There aren't many people Alex Pledger looks up to but Luc Longley is one.
At 2.15m, Pledger is the tallest person in New Zealand sport but gives up 3cm to the former Australian basketball centre. It's more Longley's achievements in winning three-straight NBA titles with the all-conquering Chicago Bulls of the mid-1990s, however, that capture Pledger's attentions.
It's why he spent a couple of days in the ANBL off-season at Longley's house in Perth getting tips from the 43-year-old who is an inductee in the Sport Australia Hall of Fame.
They talked basketball, on and off the court, watched tape of Pledger play and even spent time on Longley's half-court basketball court at his home.
It was something organised by Breakers coach Andrej Lemanis, who also works as Australian Boomers assistant - Longley also helps out from time to time - and has left Pledger excited about next week's first game of the new season against Perth.
There was plenty for the 25-year-old to look forward to anyway. It was signalled even before the end of last season Pledger would be their premier big man, leaving little room for popular import Gary Wilkinson who has since played in the Estonian and Puerto Rican leagues.
There are even many, including Lemanis, who believe Pledger will be the ANBL's best centre this season.
"Absolutely he can," Lemanis says. "He's got an unbelievable future in front of him. It's very exciting. Hopefully we will really see him blossom in a different role."
Longley has given Pledger some tools to achieve that.
"He gave me a few pointers and said it's a pretty long season and there are going to be highs and lows," Pledger says. "He came up with some things to get me through he rough patches because everyone has them. I feel ready and can't wait for the first game.
"He has a little half-court [basketball court] at his house and showed me a couple of things on-court that have been quite effective. I will always have them at the back of my mind. We watched a lot of tape of games from last year and areas he thinks I can be better. It was very, very worthwhile.
"It was great for me. We have great coaches at this team but they were all point guards. Hearing that stuff from a three-time NBA champion centre, it just means that little bit more."
Longley was a member of one of the greatest sides assembled, playing alongside the likes of Michael Jordan, Scottie Pippen and Dennis Rodman as they won three-straight NBA titles with Chicago.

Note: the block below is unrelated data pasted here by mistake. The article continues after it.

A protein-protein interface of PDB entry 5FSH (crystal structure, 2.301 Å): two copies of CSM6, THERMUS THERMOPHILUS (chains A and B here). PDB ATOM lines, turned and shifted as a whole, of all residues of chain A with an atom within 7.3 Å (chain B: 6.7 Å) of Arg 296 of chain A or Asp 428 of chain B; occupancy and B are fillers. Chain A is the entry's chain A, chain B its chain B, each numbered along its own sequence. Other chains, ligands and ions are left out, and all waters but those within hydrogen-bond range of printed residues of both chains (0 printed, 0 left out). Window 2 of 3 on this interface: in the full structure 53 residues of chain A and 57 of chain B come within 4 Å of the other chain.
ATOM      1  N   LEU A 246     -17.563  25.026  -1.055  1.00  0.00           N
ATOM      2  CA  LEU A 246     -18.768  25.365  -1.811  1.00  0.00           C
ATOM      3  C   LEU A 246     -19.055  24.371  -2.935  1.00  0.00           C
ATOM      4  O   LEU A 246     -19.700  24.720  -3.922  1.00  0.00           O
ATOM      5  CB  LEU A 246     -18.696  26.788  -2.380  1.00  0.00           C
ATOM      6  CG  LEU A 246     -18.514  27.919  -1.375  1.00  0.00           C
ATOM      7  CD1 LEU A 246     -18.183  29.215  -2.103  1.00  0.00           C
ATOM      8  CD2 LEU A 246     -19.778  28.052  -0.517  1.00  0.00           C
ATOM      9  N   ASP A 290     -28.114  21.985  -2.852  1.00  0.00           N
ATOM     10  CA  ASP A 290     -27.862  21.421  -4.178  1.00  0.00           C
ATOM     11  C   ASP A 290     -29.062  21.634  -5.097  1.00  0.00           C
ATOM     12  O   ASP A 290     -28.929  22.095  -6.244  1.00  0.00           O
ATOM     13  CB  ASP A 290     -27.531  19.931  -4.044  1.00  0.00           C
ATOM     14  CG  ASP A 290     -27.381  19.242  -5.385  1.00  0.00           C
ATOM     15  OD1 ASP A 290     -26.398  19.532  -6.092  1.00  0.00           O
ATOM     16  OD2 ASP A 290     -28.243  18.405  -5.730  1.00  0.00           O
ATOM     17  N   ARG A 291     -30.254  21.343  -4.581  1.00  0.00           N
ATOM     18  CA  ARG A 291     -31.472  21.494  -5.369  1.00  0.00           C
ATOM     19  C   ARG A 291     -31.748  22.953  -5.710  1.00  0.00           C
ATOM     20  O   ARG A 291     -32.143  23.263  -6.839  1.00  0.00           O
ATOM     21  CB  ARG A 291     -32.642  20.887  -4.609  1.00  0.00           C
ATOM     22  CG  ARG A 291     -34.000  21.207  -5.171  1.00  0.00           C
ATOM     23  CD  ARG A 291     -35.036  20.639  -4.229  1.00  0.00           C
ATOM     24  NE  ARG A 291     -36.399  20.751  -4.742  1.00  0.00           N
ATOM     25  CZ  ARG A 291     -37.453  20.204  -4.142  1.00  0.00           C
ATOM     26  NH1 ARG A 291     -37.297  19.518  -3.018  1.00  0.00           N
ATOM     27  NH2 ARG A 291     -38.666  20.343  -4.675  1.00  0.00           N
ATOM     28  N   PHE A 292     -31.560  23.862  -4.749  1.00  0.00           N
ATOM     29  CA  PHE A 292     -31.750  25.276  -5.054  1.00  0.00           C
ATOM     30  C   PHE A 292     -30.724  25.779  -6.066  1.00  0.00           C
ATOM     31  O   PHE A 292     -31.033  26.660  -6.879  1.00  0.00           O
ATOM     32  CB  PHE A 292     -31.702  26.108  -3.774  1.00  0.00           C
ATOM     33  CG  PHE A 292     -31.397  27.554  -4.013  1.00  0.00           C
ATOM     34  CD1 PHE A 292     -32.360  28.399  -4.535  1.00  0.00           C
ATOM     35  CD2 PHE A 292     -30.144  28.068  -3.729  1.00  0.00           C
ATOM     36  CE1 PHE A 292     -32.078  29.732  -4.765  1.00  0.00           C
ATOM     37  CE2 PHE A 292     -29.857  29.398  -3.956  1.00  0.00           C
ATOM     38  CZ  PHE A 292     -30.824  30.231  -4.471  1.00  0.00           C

The Breakers are chasing their own three-peat and, while not on the same level as the Bulls of yesteryear, have a squad capable of achieving that.
Wilkinson's departure and Pledger's ascension to the starting five will see them make a few changes to the way they play the game - they will look to play more inside channels rather than rely heavily on their outside shooting - and it's Pledger's success which will help define how well they go.
That, clearly, comes with considerable pressure and expectations but it's something Pledger feels ready for. He's had the chance to come to terms with that after some initial anxiety.
When he was in the starter's team at practice, he caught himself: "Wow, I'm actually here," he remembers thinking.
When he was announced for the Breakers' first pre-season game in Christchurch, he caught himself again: "Wow, I'm in the starting lineup."
It would be wrong to suggest, however, Pledger will be overawed. He goes by the nickname Chief for good reason and after three seasons in the ANBL is comfortable with what will be thrown his way.
"I have done a lot of work in the off-season to prepare and, for the most part, had a pretty effective pre-season," he says. "I just need to make sure I carry over that form and confidence from last season."
Last season he showed improvement in all areas of his game. He averaged more minutes (15), more points (8.6), more rebounds (5.3) and was more effective shooting from the floor (58.7 per cent) than the previous year. He also became more of a presence, as he understood how he could use his size to greater advantage.
Pledger still wants to improve his communication on defence - centres usually protect the middle, meaning they can see everything - and it's something Longley was skilled at.
Longley also did well financially and in 2009 was worth an estimated A$35 million, putting him in the top 10 of Australian celebrities. He even once paid $2900 to name a new species of shrimp after his daughter (he called it lebbeus clarehanna after his daughter Clare Hanna Longley).
It's not known if Pledger has supported marine conservation efforts, one of Longley's passions, but hopes he now has a few more tools to hook onto a more lucrative career.
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- APNZBy Michael Brown Email Michael